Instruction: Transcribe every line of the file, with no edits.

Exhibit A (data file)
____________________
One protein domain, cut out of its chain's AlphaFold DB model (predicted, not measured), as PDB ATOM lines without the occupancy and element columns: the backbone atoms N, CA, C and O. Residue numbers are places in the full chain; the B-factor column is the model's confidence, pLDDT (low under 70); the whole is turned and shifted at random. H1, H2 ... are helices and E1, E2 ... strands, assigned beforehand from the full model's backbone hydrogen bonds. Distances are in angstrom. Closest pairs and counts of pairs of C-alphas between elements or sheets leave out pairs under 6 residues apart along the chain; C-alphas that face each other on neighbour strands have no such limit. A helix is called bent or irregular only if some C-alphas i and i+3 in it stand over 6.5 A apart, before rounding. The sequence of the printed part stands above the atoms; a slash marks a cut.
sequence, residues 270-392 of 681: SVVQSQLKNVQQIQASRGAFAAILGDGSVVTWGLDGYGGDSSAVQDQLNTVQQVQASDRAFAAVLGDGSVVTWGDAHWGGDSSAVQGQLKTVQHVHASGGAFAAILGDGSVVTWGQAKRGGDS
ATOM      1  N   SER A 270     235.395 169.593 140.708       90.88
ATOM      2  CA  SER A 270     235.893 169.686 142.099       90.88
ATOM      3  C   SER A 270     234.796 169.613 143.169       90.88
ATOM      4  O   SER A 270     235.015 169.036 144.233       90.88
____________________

One protein domain, cut out of its chain's AlphaFold DB model (predicted, not measured), as PDB ATOM lines without the occupancy and element columns: the backbone atoms N, CA, C and O. Residue numbers are places in the full chain; the B-factor column is the model's confidence, pLDDT (low under 70); the whole is turned and shifted at random. H1, H2 ... are helices and E1, E2 ... strands, assigned beforehand from the full model's backbone hydrogen bonds. Distances are in angstrom. Closest pairs and counts of pairs of C-alphas between elements or sheets leave out pairs under 6 residues apart along the chain; C-alphas that face each other on neighbour strands have no such limit. A helix is called bent or irregular only if some C-alphas i and i+3 in it stand over 6.5 A apart, before rounding. The sequence of the printed part stands above the atoms; a slash marks a cut.
sequence, residues 270-392 of 681: SVVQSQLKNVQQIQASRGAFAAILGDGSVVTWGLDGYGGDSSAVQDQLNTVQQVQASDRAFAAVLGDGSVVTWGDAHWGGDSSAVQGQLKTVQHVHASGGAFAAILGDGSVVTWGQAKRGGDS
ATOM      1  N   SER A 270     235.395 169.593 140.708       90.88
ATOM      2  CA  SER A 270     235.893 169.686 142.099       90.88
ATOM      3  C   SER A 270     234.796 169.613 143.169       90.88
ATOM      4  O   SER A 270     235.015 169.036 144.233       90.88